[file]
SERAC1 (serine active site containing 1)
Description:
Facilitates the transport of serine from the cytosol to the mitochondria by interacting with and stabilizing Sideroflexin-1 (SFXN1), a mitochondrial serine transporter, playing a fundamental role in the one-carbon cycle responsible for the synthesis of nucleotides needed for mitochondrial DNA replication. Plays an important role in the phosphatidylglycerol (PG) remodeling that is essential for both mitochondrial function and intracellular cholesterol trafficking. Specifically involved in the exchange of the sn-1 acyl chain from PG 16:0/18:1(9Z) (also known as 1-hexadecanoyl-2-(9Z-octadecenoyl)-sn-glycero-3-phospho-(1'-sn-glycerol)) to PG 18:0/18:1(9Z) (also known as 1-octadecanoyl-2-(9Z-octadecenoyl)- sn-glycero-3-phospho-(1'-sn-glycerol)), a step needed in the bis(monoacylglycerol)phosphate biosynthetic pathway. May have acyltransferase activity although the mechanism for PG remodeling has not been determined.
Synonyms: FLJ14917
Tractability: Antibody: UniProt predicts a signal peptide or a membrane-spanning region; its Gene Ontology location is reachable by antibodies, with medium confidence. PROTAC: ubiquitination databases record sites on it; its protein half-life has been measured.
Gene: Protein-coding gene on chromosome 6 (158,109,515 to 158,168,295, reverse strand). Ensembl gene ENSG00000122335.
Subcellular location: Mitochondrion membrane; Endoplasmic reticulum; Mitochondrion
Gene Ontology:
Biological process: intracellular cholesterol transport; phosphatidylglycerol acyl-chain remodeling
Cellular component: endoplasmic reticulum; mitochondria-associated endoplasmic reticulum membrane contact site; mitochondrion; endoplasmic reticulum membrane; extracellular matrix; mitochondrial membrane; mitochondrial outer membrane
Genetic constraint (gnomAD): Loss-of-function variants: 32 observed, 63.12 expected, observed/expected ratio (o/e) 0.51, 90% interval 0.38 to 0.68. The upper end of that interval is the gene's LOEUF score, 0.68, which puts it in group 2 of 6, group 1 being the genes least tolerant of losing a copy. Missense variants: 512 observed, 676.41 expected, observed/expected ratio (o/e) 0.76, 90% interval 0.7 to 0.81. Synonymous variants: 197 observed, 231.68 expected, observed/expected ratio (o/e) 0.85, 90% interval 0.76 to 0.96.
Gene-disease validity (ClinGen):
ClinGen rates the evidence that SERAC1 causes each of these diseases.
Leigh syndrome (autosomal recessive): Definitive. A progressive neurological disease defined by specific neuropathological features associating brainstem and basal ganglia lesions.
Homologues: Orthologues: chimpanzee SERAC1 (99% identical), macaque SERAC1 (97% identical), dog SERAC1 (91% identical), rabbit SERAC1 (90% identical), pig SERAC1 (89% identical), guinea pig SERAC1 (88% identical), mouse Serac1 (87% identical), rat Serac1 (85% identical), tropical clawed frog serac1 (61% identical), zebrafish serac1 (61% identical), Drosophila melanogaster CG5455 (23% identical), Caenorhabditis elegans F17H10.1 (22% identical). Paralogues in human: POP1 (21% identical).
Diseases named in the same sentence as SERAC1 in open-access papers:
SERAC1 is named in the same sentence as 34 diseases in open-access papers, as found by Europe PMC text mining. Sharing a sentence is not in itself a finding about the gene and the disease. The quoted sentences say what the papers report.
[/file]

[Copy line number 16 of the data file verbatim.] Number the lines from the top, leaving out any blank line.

Diseases named in the same sentence as SERAC1 in open-access papers: